Posted by
Antonio Cangiano in
Software on
June 2nd, 2007 |
126 responses

Mathematical software can be very expensive. Programs like Mathematica, Maple and Matlab are incredibly powerful, flexible and usually well documented and supported. Their price tags however are a big let down for many people, even if there are cheap (in some cases crippled) versions available for educational purposes (if you are a student or a teacher). The secondary disadvantages are those caused by the fact that such programs are proprietary. This can also affect or limit a “sharing oriented” environment like the academic and research fields. In this short article I propose well known programs that will give you a lot of flexibility and math crunching fun. And with no cost, they are great for all the different careers with a math degree. All of them have advantages and drawbacks and none of them can be considered perfect or infallible, but I consider them some of the best available today in their respective categories. They are rather general purpose softwares, but there are plenty of other specialized open source programs if you have specific needs. I’ve chosen one program for each of the 3 macro categories: symbolic, numeric and statistical computing, but you can expect quite a bit of overlapping and shared functionalities. Try the three of them, try the suggested alternatives and settle with the ones that you like and that meet your needs the best.

A general purpose CAS (Computer Algebra System) is a program that’s able to perform symbolic manipulation for the resolution of common problems. As a matter of fact, modern CAS covers an extremely wide range of functionalities. Maple is a prime example of a commercial CAS software. In this category I’d say that Maxima is an excellent open source cross platform tool. wxMaxima is a good GUI version (possibly the best one on Windows), but other front-ends exist. The 3D plot below was generated by Maxima.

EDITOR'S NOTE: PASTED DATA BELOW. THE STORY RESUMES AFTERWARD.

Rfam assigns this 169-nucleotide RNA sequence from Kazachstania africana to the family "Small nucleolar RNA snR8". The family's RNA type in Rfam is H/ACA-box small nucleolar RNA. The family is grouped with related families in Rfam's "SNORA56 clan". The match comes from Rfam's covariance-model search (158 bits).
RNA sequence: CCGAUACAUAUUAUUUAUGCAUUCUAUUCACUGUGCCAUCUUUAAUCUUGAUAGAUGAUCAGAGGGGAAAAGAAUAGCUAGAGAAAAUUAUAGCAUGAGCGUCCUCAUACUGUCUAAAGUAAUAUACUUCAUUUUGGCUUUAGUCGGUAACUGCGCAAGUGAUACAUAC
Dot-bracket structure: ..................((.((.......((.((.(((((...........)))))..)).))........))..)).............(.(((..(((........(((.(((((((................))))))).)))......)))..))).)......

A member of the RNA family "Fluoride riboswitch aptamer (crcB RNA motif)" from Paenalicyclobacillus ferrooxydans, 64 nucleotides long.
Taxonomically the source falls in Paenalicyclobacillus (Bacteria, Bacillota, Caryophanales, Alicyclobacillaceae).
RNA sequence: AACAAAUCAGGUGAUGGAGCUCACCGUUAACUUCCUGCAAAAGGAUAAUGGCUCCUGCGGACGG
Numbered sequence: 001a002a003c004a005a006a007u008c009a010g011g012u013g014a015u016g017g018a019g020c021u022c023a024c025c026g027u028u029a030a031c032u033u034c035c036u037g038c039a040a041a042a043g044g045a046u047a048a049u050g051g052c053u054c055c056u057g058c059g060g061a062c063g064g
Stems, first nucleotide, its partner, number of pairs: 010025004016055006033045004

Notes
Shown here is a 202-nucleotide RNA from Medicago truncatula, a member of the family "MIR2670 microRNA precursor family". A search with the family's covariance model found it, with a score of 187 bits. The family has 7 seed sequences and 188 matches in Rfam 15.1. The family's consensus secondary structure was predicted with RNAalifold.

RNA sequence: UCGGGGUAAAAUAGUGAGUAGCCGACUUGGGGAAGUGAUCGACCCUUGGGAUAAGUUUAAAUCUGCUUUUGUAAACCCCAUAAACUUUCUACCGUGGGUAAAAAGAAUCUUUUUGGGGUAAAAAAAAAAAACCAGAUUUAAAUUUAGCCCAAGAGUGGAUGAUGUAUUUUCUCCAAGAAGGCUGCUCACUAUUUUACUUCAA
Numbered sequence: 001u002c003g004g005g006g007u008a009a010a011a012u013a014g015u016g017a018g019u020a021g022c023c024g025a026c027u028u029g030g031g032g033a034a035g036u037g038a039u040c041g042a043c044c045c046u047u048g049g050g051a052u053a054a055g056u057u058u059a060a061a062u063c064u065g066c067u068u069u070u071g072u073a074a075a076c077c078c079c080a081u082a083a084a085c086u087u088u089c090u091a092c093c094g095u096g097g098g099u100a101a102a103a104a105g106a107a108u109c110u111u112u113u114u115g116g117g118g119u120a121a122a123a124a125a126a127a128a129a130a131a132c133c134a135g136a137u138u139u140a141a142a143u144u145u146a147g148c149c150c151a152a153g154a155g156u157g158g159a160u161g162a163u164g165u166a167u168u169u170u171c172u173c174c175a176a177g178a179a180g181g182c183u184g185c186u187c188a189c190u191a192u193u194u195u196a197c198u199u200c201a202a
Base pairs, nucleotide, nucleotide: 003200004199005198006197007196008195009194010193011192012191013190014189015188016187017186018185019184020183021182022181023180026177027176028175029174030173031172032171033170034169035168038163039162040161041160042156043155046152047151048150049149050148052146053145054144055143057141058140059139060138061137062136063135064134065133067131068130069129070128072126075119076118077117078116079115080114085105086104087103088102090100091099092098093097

Valuable mentions are:

Matlab is the standard for numerical computing, but there are a few clones and valid alternatives that are entirely free. Scilab is the closest that you can get to Matlab without spending a penny. It’s very compatible with Matlab (albeit not 100%) but it’s really flexible, powerful and comes with a Matlab converter and Scicos which is a block diagram modeler and simulator.

Valid alternatives are:

For statistical computing and analysis in the Open Source world, it doesn’t get any better than R. It is a programming language and environment that enables you to do pretty much anything that the commercial software (S-Plus) does. It is so widely adopted that it can be considered a standard in the field.

As usual, please feel free to share your experiences and add your suggestions to enrich the discussion.

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I noticed that PTC Mathcad’s latest free version of Mathcad isn’t on your list. It debuted in September of 2012 but it is free for life engineering calculations software. Try it here: http://www.ptc.com/product/mathcad/free-trial/download/

Very limited version, though.

This is just a teaser to buy the full version.

I think GNU Octave is better than scilab.

Could you give us some ideas on why GNU Octave is better than SCILAB? Just curious.

I recognize this is an old thread, but other readers might be interested. First of all, we are not comparing apples and oranges, it is more like granny smith and golden delicious apples.